GDG- Lost Cause and Inevitibility

CWMHTours at CWMHTours at
Mon Jan 23 09:31:26 CST 2012

That is such a wonderful analogy!
May I have your consent to use it in my tours?
"Just  the facts, ma'am." 

Your Most Obediant Servant

In a message dated 1/23/2012 10:27:08 A.M. Eastern Standard Time,  
georgeconnell at writes:

Esteemed  GDG Member Contributes:
An analogy: if I were to pick a fight with Mike  Tyson I would lose unless 
he lost interest. 

Like all analogies, this  breaks down at some point, but any objective 
study of comparative war making  capabilities leads one to the conclusion that 
the North was going to win as  long as it maintained the will to fight. 

While there are occasional  exceptions, the outcome of modern symmetric 
warfare is determined by  resources, not by bravery, not by strategy, not by 
wacky racial theory. Hence  the rise of today's asymmetrical conflicts.

Interesting aside: in  "Desertion During the Civil War," Ella Lonn points 
out that one of seven Union  soldiers and one of nine Confederates deserted. 
(My thanks to Jack for putting  me on to this great little book.)



On  Jan 22, 2012, at 18:44, joadx1 at wrote:

> Esteemed GDG  Member Contributes:
> It is a challenge to add anything to Ms.  Blough's always accurate and 
complete explanations of things, but I would like  to try to add some related 
information to the southern sense of superiority  that she notes: this is 
the fact that southerners not only felt socially and  culturally superior to 
northerners but also racially superior.  As James  McPherson explains (with 
documented quotations) in Battle Cry of Freedom, the  south concocted a 
theory that the southern colonies were populated by  Norman-descended Cavaliers, 
while the New England Yankees were descended from  Saxon-descended Round 
Heads who were fit only for slavery.  Southern  rhetoric at the time was filled 
with master race echoes that went well beyond  justifications for chattel 
slavery.  They really did believe that one  "southron" could defeat ten (or 
more) "yankees."  This is why, as Ms.  Blough clearly explains, it was only 
when they were actually were forced to  face defeat that they suddenly 
"discovered" that they never had a  chance.
> This raises a somewhat related fact.  The  presentation of the southern 
fighting man virtually always completely ignores  some facts that the members 
of this group are well aware of: ie., that not  only did huge numbers of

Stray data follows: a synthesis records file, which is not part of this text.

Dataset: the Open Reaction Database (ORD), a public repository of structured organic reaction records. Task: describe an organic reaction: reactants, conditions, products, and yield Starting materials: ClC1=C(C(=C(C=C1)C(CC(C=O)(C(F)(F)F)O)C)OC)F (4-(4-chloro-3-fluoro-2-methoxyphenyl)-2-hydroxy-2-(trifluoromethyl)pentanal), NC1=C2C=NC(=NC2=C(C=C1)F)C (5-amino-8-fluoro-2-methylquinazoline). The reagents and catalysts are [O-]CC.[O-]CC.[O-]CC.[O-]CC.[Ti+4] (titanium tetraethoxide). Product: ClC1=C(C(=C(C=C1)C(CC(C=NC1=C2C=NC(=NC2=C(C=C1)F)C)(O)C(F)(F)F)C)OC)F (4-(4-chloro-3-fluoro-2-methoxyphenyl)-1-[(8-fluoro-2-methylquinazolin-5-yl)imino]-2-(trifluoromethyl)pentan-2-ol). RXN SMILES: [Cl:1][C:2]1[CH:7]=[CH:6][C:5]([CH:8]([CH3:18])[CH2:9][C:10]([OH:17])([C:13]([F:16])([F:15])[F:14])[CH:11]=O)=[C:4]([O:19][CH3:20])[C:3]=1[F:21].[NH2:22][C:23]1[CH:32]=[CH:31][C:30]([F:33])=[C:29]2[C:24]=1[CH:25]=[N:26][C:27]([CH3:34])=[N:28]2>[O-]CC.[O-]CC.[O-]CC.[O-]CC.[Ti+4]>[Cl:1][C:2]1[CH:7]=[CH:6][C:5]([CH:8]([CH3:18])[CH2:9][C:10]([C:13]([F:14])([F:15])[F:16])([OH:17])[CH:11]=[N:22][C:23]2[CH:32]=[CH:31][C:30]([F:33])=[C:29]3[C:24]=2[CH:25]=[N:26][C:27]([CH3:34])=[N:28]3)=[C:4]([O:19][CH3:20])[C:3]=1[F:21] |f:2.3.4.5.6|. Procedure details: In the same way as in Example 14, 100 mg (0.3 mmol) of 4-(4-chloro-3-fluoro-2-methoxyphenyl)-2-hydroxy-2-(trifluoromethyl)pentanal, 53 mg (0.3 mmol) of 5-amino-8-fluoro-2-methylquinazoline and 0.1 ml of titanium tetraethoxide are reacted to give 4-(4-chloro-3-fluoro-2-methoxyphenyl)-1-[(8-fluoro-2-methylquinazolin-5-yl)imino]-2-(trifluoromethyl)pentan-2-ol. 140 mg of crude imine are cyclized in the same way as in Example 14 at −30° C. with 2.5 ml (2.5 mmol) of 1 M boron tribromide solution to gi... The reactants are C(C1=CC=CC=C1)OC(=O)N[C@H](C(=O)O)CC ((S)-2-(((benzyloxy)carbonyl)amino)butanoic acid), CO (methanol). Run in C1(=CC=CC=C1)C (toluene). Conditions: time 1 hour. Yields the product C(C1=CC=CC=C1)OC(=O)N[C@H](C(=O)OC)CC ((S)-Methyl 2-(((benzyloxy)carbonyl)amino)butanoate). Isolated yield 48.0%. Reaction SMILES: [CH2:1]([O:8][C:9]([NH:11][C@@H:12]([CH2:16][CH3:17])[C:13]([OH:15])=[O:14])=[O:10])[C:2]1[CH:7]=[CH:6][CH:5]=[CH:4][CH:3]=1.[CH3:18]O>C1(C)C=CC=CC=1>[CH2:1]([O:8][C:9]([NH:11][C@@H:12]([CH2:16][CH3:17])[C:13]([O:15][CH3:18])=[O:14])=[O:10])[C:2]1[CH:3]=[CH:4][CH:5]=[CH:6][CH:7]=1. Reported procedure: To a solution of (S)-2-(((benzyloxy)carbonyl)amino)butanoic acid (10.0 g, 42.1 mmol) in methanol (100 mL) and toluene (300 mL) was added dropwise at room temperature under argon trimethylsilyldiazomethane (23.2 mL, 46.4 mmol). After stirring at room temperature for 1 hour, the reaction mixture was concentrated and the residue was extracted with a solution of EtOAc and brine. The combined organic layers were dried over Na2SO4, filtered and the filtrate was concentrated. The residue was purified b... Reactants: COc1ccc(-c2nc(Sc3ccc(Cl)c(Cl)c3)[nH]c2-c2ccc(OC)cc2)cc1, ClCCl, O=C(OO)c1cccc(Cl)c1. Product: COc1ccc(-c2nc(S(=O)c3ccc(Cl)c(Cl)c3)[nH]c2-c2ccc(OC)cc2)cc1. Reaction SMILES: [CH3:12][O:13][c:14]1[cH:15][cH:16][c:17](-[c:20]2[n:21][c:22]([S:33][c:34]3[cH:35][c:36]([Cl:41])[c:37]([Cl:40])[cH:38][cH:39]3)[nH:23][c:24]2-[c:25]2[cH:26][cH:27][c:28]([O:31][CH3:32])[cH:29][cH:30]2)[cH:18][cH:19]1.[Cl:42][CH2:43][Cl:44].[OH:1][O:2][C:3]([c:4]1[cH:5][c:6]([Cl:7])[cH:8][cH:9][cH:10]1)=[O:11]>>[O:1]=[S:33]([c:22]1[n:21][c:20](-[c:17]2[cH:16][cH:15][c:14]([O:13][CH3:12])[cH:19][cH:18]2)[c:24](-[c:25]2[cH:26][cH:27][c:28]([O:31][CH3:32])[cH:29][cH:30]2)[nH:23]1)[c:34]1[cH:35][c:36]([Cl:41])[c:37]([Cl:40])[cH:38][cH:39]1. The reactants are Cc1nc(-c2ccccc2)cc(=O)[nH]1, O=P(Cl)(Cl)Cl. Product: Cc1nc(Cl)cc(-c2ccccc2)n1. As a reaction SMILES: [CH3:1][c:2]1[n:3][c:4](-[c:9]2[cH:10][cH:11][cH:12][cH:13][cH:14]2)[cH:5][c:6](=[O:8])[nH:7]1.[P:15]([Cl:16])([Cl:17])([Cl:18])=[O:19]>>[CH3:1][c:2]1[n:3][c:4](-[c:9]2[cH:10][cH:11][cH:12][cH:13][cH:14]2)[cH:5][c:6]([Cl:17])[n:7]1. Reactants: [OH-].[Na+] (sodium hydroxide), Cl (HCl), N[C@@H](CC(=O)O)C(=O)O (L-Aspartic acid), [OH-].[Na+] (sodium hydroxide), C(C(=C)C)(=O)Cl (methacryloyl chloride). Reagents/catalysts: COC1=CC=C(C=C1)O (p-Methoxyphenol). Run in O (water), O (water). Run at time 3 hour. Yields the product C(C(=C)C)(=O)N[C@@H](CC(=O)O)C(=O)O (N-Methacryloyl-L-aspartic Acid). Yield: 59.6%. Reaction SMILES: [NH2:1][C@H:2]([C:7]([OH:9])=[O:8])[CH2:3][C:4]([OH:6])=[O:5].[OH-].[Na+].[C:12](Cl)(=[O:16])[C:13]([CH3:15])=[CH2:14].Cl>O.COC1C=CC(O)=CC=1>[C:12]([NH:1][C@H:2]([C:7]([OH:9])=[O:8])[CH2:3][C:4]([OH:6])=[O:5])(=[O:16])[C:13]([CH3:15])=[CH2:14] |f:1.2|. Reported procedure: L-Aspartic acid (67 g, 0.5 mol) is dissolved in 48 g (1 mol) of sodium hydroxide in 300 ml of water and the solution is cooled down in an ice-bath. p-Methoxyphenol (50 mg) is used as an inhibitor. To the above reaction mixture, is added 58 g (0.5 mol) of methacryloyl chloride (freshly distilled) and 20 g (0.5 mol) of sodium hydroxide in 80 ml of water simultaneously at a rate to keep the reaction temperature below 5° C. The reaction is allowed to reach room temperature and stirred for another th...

confederate soldiers desert the colors during the war  but that huge numbers 
of southern men resisted the military draft that Davis  instituted (before 
Lincoln ever did) because an insufficient number of  southerners were 
enlisting "to defend their homes."  More profoundly,  after the one year enlistments 
of the first rush of volunteers ran out, Lee  saw to it that their one year 
enlistment contracts were voided (talk about  abuse of individual liberty) 
and converted into enlistments for the duration  of the war.  If southern 
men were so intent on fighting to defend their  homes and families, they would 
not have needed to be forced to do so through  conscription and the forced 
conversion of their original enlistments.
> In short, any version of the war that presents the Civil War as some  
sort of Wagnerian grand opera, with Lee in the role of Sigfried and with the  
south suffering some sort of inevitable Götterdämmerung against the evil  
Yankee frost giants who were destined to win anyway, not only ignores the less  
romantic facts of the case but has a Lost Cause air to it.
> -----Original Message-----
> From:  Margaret D. Blough <mdblough1 at>
> To: GDG  <gettysburg at>
> Sent: Sun, Jan 22, 2012 2:58 pm
>  Subject: Re: GDG- Lost Cause and Inevitibility
>  Esteemed GDG Member Contributes:
> George- 
>  Many, if not most, secessionists did not see the slave states as being 
at any  
> disadvantage economically or militarily. The antebellum South was  
wealthy, both 
> in slaves and "King Cotton", and it saw itself as  superior socially and 
> culturally to the "mudsills and greasy  mechanics" and foreigners of the 
> and certainly superior in  military talent. They did not believe the 
North could 
> get itself  together enough to resist and they believed that, even if it 
>  such resistance would be ineffectual. Most were certain that the UK and 
> would come to the South's support because of their dependence on  "King 
> There were some factual elements in this belief,  primarily the wealth of 
> South and the fact that, unlike the US  government, they did not need to 
> control of territory and  populations. A lot of the rest of it was making 
> fatal error of  believing their own propaganda, including their 
portrayals of 
> Lincoln  as an illiterate yahoo with apelike characteristics. One of the 
>  unexpected and movingly courageous episodes in Stephen Douglas's life 
was when  
> he toured the South during the presidential campaign of 1860. It was  NOT 
> done thing for presidential candidates to campaign then and,  by the time 
he did 
> it, it was clear that he could not possibly win.  Douglas not only 
strongly urged 
> the slave states not to attempt  secession but not to underestimate his 
> rival. 
> The reason that the "overwhelming resources" belief will get  you 
associated with 
> the Lost Cause is that it was an explanation that  Confederate supporters 
> came up with as defeat stared them in the  face. The few pro-slavery 
> who argued against secession and  refused to discount the US government 
and its 
> will and ability to  fight were ignored. 
> Regards, 
> Margaret 
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